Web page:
Cheap Meat follows the controversial trade in inexpensive fatty cuts of lamb or mutton, called "flaps," from the farms of New Zealand and Australia to their primary markets in the Pacific islands of Papua New Guinea, Tonga, and Fiji. Deborah Gewertz and Frederick Errington address the evolution of the meat trade itself along with the changing practices of exchange in Papua New Guinea. They show that flaps—which are taken from the animals’ bellies and are often 50 percent fat—are not mere market transactions but evidence of the social nature of nutrition policies, illustrating and reinforcing Pacific Islanders’ presumed second-class status relative to the white populations of Australia and New Zealand.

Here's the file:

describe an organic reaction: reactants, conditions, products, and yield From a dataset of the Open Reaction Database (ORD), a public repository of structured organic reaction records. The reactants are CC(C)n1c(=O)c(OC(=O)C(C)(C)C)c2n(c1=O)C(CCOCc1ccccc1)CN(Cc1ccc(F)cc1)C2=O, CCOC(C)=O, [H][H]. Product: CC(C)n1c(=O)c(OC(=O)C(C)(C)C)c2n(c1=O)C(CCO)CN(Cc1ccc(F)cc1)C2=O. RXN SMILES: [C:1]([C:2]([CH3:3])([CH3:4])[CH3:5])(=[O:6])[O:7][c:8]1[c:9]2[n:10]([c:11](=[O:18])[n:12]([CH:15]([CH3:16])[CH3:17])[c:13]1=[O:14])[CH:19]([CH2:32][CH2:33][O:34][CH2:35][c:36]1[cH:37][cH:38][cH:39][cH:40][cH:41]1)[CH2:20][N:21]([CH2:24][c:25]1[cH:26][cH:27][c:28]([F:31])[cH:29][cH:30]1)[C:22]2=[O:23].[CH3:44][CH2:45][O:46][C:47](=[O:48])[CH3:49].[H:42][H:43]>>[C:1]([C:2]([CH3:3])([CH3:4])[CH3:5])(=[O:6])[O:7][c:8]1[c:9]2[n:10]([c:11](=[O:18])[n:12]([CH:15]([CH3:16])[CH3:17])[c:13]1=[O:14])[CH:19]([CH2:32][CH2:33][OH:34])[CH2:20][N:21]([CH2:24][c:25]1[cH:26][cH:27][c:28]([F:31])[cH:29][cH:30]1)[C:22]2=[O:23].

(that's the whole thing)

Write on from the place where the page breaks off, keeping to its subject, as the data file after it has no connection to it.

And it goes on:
How to download book
Buy this book
You can buy this book now only for $24.59. This is the lowest price for this book.
Download book free
If you want to download this book for free, please register, approve your account and get one book for free.